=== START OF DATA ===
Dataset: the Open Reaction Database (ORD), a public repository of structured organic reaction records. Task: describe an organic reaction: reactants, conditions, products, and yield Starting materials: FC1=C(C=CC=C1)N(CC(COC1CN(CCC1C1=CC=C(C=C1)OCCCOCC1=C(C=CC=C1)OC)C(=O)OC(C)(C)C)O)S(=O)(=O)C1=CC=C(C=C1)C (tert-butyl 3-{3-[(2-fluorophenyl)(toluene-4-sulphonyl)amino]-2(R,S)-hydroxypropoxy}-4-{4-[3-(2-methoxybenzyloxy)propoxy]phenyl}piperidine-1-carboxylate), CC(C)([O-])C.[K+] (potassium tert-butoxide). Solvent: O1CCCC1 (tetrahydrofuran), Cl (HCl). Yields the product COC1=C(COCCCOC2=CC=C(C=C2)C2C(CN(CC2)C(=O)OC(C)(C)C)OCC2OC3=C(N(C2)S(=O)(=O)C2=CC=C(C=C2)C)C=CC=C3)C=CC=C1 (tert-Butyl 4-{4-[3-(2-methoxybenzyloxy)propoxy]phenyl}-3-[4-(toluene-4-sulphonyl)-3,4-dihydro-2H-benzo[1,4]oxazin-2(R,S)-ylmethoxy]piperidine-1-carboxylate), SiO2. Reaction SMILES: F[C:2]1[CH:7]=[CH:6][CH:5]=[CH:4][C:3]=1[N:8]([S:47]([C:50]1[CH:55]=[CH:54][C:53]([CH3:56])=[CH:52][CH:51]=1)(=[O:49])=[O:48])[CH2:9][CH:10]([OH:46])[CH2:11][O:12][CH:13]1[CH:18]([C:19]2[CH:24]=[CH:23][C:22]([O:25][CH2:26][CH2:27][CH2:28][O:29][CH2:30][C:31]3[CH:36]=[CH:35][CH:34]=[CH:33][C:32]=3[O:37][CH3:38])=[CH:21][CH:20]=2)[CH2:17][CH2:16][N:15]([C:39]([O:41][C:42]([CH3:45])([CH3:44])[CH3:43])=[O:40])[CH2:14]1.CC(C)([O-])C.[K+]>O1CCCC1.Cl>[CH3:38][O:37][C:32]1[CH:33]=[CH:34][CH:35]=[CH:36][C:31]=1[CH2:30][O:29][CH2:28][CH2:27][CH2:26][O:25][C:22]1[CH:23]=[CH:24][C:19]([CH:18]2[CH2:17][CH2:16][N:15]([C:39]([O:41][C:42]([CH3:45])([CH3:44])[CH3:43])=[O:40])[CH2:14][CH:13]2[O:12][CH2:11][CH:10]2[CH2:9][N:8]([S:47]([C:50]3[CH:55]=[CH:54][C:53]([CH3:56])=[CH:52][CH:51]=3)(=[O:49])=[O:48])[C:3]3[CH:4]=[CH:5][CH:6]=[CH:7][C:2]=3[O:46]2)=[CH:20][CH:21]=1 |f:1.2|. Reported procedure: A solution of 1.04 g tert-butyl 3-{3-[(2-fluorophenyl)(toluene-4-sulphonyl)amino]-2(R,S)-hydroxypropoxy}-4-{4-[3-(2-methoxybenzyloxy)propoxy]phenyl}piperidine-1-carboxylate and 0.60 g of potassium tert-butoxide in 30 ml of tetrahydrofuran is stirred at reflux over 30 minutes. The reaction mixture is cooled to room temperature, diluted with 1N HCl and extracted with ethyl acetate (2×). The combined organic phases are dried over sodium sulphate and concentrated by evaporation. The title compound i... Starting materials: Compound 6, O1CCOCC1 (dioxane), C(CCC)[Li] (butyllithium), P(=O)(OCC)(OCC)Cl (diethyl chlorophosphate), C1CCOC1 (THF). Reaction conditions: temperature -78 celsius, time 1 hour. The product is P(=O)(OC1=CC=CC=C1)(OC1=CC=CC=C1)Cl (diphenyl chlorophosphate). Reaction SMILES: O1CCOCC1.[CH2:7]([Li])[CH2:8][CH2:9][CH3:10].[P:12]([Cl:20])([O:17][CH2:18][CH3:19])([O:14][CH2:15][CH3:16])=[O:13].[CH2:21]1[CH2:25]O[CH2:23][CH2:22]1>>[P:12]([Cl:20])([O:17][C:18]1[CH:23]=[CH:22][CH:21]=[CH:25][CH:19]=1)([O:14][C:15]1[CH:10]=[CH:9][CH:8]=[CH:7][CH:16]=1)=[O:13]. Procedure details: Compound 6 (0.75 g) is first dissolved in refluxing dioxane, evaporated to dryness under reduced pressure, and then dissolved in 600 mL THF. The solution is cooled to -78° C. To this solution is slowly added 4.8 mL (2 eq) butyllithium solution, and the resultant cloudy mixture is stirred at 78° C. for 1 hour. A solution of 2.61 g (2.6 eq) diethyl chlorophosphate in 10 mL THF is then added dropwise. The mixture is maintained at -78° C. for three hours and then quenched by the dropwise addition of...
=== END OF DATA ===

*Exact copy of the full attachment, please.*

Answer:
Dataset: the Open Reaction Database (ORD), a public repository of structured organic reaction records. Task: describe an organic reaction: reactants, conditions, products, and yield Starting materials: FC1=C(C=CC=C1)N(CC(COC1CN(CCC1C1=CC=C(C=C1)OCCCOCC1=C(C=CC=C1)OC)C(=O)OC(C)(C)C)O)S(=O)(=O)C1=CC=C(C=C1)C (tert-butyl 3-{3-[(2-fluorophenyl)(toluene-4-sulphonyl)amino]-2(R,S)-hydroxypropoxy}-4-{4-[3-(2-methoxybenzyloxy)propoxy]phenyl}piperidine-1-carboxylate), CC(C)([O-])C.[K+] (potassium tert-butoxide). Solvent: O1CCCC1 (tetrahydrofuran), Cl (HCl). Yields the product COC1=C(COCCCOC2=CC=C(C=C2)C2C(CN(CC2)C(=O)OC(C)(C)C)OCC2OC3=C(N(C2)S(=O)(=O)C2=CC=C(C=C2)C)C=CC=C3)C=CC=C1 (tert-Butyl 4-{4-[3-(2-methoxybenzyloxy)propoxy]phenyl}-3-[4-(toluene-4-sulphonyl)-3,4-dihydro-2H-benzo[1,4]oxazin-2(R,S)-ylmethoxy]piperidine-1-carboxylate), SiO2. Reaction SMILES: F[C:2]1[CH:7]=[CH:6][CH:5]=[CH:4][C:3]=1[N:8]([S:47]([C:50]1[CH:55]=[CH:54][C:53]([CH3:56])=[CH:52][CH:51]=1)(=[O:49])=[O:48])[CH2:9][CH:10]([OH:46])[CH2:11][O:12][CH:13]1[CH:18]([C:19]2[CH:24]=[CH:23][C:22]([O:25][CH2:26][CH2:27][CH2:28][O:29][CH2:30][C:31]3[CH:36]=[CH:35][CH:34]=[CH:33][C:32]=3[O:37][CH3:38])=[CH:21][CH:20]=2)[CH2:17][CH2:16][N:15]([C:39]([O:41][C:42]([CH3:45])([CH3:44])[CH3:43])=[O:40])[CH2:14]1.CC(C)([O-])C.[K+]>O1CCCC1.Cl>[CH3:38][O:37][C:32]1[CH:33]=[CH:34][CH:35]=[CH:36][C:31]=1[CH2:30][O:29][CH2:28][CH2:27][CH2:26][O:25][C:22]1[CH:23]=[CH:24][C:19]([CH:18]2[CH2:17][CH2:16][N:15]([C:39]([O:41][C:42]([CH3:45])([CH3:44])[CH3:43])=[O:40])[CH2:14][CH:13]2[O:12][CH2:11][CH:10]2[CH2:9][N:8]([S:47]([C:50]3[CH:55]=[CH:54][C:53]([CH3:56])=[CH:52][CH:51]=3)(=[O:49])=[O:48])[C:3]3[CH:4]=[CH:5][CH:6]=[CH:7][C:2]=3[O:46]2)=[CH:20][CH:21]=1 |f:1.2|. Reported procedure: A solution of 1.04 g tert-butyl 3-{3-[(2-fluorophenyl)(toluene-4-sulphonyl)amino]-2(R,S)-hydroxypropoxy}-4-{4-[3-(2-methoxybenzyloxy)propoxy]phenyl}piperidine-1-carboxylate and 0.60 g of potassium tert-butoxide in 30 ml of tetrahydrofuran is stirred at reflux over 30 minutes. The reaction mixture is cooled to room temperature, diluted with 1N HCl and extracted with ethyl acetate (2×). The combined organic phases are dried over sodium sulphate and concentrated by evaporation. The title compound i... Starting materials: Compound 6, O1CCOCC1 (dioxane), C(CCC)[Li] (butyllithium), P(=O)(OCC)(OCC)Cl (diethyl chlorophosphate), C1CCOC1 (THF). Reaction conditions: temperature -78 celsius, time 1 hour. The product is P(=O)(OC1=CC=CC=C1)(OC1=CC=CC=C1)Cl (diphenyl chlorophosphate). Reaction SMILES: O1CCOCC1.[CH2:7]([Li])[CH2:8][CH2:9][CH3:10].[P:12]([Cl:20])([O:17][CH2:18][CH3:19])([O:14][CH2:15][CH3:16])=[O:13].[CH2:21]1[CH2:25]O[CH2:23][CH2:22]1>>[P:12]([Cl:20])([O:17][C:18]1[CH:23]=[CH:22][CH:21]=[CH:25][CH:19]=1)([O:14][C:15]1[CH:10]=[CH:9][CH:8]=[CH:7][CH:16]=1)=[O:13]. Procedure details: Compound 6 (0.75 g) is first dissolved in refluxing dioxane, evaporated to dryness under reduced pressure, and then dissolved in 600 mL THF. The solution is cooled to -78° C. To this solution is slowly added 4.8 mL (2 eq) butyllithium solution, and the resultant cloudy mixture is stirred at 78° C. for 1 hour. A solution of 2.61 g (2.6 eq) diethyl chlorophosphate in 10 mL THF is then added dropwise. The mixture is maintained at -78° C. for three hours and then quenched by the dropwise addition of...